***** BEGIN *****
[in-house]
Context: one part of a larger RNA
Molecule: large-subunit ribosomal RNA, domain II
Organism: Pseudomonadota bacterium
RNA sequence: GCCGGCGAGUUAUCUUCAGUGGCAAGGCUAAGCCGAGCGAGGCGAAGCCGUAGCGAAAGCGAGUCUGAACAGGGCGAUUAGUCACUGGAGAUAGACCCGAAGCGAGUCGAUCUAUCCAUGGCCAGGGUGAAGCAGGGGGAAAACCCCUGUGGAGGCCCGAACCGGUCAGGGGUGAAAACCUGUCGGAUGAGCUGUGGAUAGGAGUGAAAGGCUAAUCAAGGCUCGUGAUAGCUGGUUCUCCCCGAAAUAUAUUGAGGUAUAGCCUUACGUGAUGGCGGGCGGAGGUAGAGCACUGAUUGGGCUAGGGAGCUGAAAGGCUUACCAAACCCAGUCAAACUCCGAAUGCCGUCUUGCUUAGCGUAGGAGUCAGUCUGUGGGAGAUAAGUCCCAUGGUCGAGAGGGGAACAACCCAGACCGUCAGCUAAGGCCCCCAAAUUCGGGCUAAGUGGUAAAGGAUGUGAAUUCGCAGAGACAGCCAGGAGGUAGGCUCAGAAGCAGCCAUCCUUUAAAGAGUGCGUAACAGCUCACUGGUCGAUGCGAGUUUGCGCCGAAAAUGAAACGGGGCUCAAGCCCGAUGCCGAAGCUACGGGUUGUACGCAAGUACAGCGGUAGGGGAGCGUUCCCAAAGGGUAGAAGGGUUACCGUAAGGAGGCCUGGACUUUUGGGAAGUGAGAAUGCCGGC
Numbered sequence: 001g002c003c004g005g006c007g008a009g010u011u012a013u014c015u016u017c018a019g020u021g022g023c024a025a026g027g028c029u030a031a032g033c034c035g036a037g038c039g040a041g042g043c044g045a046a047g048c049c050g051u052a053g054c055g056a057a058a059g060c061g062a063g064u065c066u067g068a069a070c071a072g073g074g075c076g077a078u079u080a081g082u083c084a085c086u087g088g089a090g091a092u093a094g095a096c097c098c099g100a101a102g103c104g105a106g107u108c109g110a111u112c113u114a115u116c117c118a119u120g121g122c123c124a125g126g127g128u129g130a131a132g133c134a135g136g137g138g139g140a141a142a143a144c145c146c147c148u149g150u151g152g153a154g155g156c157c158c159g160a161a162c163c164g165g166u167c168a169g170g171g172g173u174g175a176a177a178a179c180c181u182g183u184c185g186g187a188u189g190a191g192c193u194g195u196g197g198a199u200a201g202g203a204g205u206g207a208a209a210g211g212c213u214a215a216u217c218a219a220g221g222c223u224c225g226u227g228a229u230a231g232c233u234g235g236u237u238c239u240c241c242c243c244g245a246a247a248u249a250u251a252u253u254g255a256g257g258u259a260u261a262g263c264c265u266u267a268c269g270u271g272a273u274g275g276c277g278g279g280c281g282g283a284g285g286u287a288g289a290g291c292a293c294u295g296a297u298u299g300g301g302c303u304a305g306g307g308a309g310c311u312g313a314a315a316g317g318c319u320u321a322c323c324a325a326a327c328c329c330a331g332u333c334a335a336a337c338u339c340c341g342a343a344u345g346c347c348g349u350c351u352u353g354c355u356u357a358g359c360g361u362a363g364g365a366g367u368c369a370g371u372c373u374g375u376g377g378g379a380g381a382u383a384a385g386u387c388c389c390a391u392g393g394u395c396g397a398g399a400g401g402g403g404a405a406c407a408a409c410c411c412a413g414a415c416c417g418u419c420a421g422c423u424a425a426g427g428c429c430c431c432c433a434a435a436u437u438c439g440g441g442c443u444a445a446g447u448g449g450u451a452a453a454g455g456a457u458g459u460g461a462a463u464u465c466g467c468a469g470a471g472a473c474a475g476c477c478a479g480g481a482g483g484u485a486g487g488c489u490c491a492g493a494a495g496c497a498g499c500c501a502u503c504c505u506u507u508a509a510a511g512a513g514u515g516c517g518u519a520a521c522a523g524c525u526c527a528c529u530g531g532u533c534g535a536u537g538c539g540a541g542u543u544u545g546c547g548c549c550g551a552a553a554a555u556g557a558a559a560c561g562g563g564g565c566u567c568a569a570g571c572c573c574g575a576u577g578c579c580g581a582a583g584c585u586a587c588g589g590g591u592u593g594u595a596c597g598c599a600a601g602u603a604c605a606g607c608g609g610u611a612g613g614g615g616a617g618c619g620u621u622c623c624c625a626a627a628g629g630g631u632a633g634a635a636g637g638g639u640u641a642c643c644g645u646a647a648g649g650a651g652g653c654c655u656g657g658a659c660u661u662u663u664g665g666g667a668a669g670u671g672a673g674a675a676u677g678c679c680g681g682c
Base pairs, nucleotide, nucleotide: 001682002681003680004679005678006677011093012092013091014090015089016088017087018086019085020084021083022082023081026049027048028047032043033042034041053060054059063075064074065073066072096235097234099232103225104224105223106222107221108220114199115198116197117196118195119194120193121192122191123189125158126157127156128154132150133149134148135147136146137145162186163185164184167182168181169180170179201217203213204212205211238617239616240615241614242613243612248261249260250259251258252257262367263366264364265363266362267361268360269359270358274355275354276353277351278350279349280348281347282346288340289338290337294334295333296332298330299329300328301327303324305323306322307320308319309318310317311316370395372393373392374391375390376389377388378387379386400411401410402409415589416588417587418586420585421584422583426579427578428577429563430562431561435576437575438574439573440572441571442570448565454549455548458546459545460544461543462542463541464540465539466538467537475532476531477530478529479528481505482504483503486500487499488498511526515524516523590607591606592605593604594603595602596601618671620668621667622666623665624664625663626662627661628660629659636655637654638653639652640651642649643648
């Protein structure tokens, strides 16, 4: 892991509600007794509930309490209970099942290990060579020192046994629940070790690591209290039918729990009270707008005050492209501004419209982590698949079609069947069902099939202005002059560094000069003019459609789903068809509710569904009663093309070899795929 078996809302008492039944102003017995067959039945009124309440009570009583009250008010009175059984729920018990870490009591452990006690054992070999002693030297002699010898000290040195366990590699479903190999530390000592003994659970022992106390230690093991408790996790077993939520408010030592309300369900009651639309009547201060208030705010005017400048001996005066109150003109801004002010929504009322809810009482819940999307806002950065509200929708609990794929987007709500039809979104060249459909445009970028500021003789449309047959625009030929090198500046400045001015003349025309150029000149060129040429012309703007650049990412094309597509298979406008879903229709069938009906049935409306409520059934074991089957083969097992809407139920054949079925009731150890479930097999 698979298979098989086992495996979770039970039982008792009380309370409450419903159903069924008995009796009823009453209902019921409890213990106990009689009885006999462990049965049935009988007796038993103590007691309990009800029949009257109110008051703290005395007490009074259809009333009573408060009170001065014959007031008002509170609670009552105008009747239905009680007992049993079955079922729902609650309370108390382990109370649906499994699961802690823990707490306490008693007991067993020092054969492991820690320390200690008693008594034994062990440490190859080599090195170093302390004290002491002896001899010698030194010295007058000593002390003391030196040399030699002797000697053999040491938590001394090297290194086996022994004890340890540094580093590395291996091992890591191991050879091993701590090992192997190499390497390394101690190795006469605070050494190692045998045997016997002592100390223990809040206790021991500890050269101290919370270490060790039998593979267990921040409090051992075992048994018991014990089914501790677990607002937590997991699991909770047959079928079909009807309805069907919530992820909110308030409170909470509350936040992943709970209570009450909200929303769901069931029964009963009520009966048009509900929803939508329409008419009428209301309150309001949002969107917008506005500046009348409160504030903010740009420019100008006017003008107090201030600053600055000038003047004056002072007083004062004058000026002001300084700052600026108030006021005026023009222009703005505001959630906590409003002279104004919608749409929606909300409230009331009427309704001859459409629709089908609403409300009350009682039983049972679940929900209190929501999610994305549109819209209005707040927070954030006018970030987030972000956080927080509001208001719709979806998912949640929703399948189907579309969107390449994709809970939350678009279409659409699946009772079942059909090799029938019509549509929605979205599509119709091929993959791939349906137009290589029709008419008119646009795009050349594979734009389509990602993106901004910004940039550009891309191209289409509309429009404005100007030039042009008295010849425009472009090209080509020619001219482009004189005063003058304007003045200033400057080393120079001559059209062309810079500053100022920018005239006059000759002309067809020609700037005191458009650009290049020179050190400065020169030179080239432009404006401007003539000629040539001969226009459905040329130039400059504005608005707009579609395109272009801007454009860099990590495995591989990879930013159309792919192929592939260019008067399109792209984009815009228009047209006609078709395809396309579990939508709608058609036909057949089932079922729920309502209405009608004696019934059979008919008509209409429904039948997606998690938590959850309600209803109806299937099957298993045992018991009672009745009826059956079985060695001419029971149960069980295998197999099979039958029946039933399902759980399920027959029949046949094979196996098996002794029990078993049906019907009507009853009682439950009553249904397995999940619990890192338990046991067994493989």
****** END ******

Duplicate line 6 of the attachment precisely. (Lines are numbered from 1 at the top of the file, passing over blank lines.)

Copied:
Numbered sequence: 001g002c003c004g005g006c007g008a009g010u011u012a013u014c015u016u017c018a019g020u021g022g023c024a025a026g027g028c029u030a031a032g033c034c035g036a037g038c039g040a041g042g043c044g045a046a047g048c049c050g051u052a053g054c055g056a057a058a059g060c061g062a063g064u065c066u067g068a069a070c071a072g073g074g075c076g077a078u079u080a081g082u083c084a085c086u087g088g089a090g091a092u093a094g095a096c097c098c099g100a101a102g103c104g105a106g107u108c109g110a111u112c113u114a115u116c117c118a119u120g121g122c123c124a125g126g127g128u129g130a131a132g133c134a135g136g137g138g139g140a141a142a143a144c145c146c147c148u149g150u151g152g153a154g155g156c157c158c159g160a161a162c163c164g165g166u167c168a169g170g171g172g173u174g175a176a177a178a179c180c181u182g183u184c185g186g187a188u189g190a191g192c193u194g195u196g197g198a199u200a201g202g203a204g205u206g207a208a209a210g211g212c213u214a215a216u217c218a219a220g221g222c223u224c225g226u227g228a229u230a231g232c233u234g235g236u237u238c239u240c241c242c243c244g245a246a247a248u249a250u251a252u253u254g255a256g257g258u259a260u261a262g263c264c265u266u267a268c269g270u271g272a273u274g275g276c277g278g279g280c281g282g283a284g285g286u287a288g289a290g291c292a293c294u295g296a297u298u299g300g301g302c303u304a305g306g307g308a309g310c311u312g313a314a315a316g317g318c319u320u321a322c323c324a325a326a327c328c329c330a331g332u333c334a335a336a337c338u339c340c341g342a343a344u345g346c347c348g349u350c351u352u353g354c355u356u357a358g359c360g361u362a363g364g365a366g367u368c369a370g371u372c373u374g375u376g377g378g379a380g381a382u383a384a385g386u387c388c389c390a391u392g393g394u395c396g397a398g399a400g401g402g403g404a405a406c407a408a409c410c411c412a413g414a415c416c417g418u419c420a421g422c423u424a425a426g427g428c429c430c431c432c433a434a435a436u437u438c439g440g441g442c443u444a445a446g447u448g449g450u451a452a453a454g455g456a457u458g459u460g461a462a463u464u465c466g467c468a469g470a471g472a473c474a475g476c477c478a479g480g481a482g483g484u485a486g487g488c489u490c491a492g493a494a495g496c497a498g499c500c501a502u503c504c505u506u507u508a509a510a511g512a513g514u515g516c517g518u519a520a521c522a523g524c525u526c527a528c529u530g531g532u533c534g535a536u537g538c539g540a541g542u543u544u545g546c547g548c549c550g551a552a553a554a555u556g557a558a559a560c561g562g563g564g565c566u567c568a569a570g571c572c573c574g575a576u577g578c579c580g581a582a583g584c585u586a587c588g589g590g591u592u593g594u595a596c597g598c599a600a601g602u603a604c605a606g607c608g609g610u611a612g613g614g615g616a617g618c619g620u621u622c623c624c625a626a627a628g629g630g631u632a633g634a635a636g637g638g639u640u641a642c643c644g645u646a647a648g649g650a651g652g653c654c655u656g657g658a659c660u661u662u663u664g665g666g667a668a669g670u671g672a673g674a675a676u677g678c679c680g681g682c